*I am convinced 'Sindarin' is a more appropriate designation.
Jack Wilshere may be getting all of the attention, but in 19 year-old Rodwell Everton have developed a player with as much potential as Arsenal's prodigy. Rodwell is naturally far more defensive than Wilshere and thus far more likely to be quietly effective without people drooling over him. With size, impressive technique, and an eye for breaking up attacks before quickly releasing his teammates, Rodwell is going to be one of those players that everyone loves, and he'll probably still manage to be under-appreciated thanks to his position.
Mario Balotelli runs his mouth. A lot. Having talked his way out of Inter Milan in a transfer which cost Manchester City a cool £24M, Balotelli has managed to annoy most of England by declaring himself to be the second best player in the world, with only Barcelona's Lionel Messi ahead of him. From most young strikers, this would be a total joke, but it's even more annoying from the Italian, because he does have the raw ability to be at that level someday. His technical skills may be unmatched in the Premier League, and he has the pace to embarrass defences. Injuries are keeping him out of the spotlight for now, and his attitude may well prove detrimental to his development, but if the 20 year-old buckles down and turns into the player everyone suspects is lurking inside... watch out.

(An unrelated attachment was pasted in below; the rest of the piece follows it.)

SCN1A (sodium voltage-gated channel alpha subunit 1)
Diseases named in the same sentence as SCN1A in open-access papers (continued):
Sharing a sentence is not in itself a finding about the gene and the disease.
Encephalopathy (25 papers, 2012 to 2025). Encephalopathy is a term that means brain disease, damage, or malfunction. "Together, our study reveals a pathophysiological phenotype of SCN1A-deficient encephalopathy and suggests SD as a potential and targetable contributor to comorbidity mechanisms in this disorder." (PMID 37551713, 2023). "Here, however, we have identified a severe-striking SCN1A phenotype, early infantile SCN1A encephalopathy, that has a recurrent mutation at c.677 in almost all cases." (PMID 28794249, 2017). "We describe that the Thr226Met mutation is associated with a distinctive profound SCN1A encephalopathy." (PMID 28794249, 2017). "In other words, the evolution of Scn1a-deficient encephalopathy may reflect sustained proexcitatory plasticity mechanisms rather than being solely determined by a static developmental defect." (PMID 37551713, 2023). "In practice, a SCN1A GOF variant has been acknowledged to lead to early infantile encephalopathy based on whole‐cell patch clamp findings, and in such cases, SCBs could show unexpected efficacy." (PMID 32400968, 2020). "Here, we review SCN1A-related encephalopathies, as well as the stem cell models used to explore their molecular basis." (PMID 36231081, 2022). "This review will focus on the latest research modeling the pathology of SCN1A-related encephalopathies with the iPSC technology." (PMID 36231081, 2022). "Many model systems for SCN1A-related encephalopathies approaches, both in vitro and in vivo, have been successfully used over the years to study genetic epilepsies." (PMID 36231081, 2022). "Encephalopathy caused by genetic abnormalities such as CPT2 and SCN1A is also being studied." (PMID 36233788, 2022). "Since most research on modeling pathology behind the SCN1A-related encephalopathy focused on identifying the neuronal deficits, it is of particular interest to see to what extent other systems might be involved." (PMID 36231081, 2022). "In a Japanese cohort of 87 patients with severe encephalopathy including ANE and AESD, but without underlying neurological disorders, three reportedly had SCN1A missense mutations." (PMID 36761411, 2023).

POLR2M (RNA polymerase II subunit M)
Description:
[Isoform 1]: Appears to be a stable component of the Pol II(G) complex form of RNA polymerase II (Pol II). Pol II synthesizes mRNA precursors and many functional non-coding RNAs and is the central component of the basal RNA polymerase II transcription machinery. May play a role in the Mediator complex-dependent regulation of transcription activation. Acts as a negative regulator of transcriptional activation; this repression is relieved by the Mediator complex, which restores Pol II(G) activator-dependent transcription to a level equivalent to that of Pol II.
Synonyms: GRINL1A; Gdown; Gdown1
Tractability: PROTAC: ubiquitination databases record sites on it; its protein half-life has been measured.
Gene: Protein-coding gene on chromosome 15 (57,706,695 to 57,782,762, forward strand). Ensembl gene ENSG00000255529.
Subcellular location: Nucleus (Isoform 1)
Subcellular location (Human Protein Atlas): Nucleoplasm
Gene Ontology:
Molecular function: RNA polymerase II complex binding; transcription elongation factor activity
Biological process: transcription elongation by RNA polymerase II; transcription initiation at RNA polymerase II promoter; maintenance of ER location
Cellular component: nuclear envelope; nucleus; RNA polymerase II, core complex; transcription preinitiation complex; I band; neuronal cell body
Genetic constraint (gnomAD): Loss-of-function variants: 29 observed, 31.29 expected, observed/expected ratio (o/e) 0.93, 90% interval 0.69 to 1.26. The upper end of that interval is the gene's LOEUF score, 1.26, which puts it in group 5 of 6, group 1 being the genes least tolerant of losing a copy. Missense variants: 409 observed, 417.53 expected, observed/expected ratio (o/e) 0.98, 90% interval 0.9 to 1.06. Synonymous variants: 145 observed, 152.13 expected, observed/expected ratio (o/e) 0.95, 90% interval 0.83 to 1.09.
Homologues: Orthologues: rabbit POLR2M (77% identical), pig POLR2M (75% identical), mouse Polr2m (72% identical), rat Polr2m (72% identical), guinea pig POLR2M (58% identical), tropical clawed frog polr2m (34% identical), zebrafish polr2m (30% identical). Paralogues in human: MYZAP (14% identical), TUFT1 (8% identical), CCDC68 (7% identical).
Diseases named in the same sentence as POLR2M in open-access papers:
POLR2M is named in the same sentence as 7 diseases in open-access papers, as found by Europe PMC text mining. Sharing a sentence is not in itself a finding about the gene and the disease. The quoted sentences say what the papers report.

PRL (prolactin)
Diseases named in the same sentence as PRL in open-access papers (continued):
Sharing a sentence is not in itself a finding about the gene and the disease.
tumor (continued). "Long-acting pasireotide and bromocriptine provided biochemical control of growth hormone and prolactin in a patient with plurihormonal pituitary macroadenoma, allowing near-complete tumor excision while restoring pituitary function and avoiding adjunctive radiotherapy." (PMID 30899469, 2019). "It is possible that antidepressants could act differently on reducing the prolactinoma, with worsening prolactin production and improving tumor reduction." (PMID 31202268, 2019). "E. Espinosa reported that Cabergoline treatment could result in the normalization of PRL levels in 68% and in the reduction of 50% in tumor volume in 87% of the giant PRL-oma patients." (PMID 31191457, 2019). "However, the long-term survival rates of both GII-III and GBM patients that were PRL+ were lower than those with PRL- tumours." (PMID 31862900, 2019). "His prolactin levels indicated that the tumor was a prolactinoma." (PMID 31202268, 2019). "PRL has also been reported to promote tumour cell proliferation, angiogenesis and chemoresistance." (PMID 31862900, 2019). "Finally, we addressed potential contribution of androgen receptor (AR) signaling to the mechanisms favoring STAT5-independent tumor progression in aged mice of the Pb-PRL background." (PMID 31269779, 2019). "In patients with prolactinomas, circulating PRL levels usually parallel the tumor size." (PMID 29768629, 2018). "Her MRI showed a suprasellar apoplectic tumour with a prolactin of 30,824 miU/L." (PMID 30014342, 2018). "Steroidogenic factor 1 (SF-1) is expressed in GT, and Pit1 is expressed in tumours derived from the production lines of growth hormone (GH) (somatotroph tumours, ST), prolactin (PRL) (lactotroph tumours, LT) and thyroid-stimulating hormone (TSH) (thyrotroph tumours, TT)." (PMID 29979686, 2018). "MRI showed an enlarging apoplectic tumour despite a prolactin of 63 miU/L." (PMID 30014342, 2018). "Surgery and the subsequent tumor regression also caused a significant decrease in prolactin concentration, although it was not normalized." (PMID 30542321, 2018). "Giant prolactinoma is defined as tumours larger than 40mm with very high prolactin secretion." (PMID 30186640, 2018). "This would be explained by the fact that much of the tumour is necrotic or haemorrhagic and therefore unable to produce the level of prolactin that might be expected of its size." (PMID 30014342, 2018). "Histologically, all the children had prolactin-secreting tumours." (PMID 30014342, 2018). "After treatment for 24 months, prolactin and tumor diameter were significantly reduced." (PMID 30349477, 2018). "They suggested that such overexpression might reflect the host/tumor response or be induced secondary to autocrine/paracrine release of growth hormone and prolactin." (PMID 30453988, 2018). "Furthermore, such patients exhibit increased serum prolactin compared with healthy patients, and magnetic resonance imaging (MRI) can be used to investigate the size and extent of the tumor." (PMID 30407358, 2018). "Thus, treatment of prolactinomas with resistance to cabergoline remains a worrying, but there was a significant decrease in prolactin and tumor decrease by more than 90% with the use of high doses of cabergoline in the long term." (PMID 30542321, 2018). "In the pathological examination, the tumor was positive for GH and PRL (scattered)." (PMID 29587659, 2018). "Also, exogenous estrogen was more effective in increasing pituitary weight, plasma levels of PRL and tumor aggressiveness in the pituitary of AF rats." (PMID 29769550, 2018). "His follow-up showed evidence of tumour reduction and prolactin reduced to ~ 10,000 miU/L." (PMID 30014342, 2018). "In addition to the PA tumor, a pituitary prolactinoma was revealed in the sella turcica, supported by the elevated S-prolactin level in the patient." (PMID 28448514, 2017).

Theo Walcott first rose to public awareness when Sven-Goran Eriksson picked him to join England in their 2006 World Cup Finals campaign at the tender age of 16. He never played, and has had an up and down career with Arsenal since. Once known as a pure speed merchant (he's almost certainly the fastest player in England), he's had some success in improving his delivery, positioning, and finishing. However, none are at a level where he could really get away with losing a step, and his constant injury problems threaten to do just that. The good news for Walcott, now 21, is that the improvements in his game are coming thick and fast - he may well be an excellent all-around forward by this time next year.
Chelsea darling Josh McEachran is a 17 year-old with perhaps more raw passing ability than the rest of the squad combined. He's never started a Premier League match, but in the Champions League his play against Marseilles was astonishing - he finished with over 105 passes, comfortably higher than the entire Marseilles midfield. Not a great tackler but with reasonable positioning, McEachran's ability to work the ball out of danger and find an outlet marks him out as a passing prodigy. Chelsea are developing their prize as a deep-lying playmaker, but he could see time in a more attacking role as well. He has everything to prove before we can truly compare him to most of the rest of the players on the list, but the future's looking very bright.